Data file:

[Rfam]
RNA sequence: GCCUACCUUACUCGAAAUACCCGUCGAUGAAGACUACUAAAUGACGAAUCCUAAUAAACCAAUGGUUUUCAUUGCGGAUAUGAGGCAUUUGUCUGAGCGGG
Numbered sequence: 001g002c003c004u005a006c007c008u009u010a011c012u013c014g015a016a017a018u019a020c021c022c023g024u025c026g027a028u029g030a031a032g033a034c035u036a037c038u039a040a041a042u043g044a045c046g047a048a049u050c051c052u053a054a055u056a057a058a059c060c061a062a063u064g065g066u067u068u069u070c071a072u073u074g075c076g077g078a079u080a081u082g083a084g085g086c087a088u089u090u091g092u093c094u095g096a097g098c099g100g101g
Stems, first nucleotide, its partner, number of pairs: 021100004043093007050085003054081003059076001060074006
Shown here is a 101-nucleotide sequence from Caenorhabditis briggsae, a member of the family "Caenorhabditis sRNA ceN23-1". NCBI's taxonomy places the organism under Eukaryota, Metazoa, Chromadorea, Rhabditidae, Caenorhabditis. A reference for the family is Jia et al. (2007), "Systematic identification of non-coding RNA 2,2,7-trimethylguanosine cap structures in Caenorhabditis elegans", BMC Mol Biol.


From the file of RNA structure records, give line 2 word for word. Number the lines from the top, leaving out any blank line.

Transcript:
RNA sequence: GCCUACCUUACUCGAAAUACCCGUCGAUGAAGACUACUAAAUGACGAAUCCUAAUAAACCAAUGGUUUUCAUUGCGGAUAUGAGGCAUUUGUCUGAGCGGG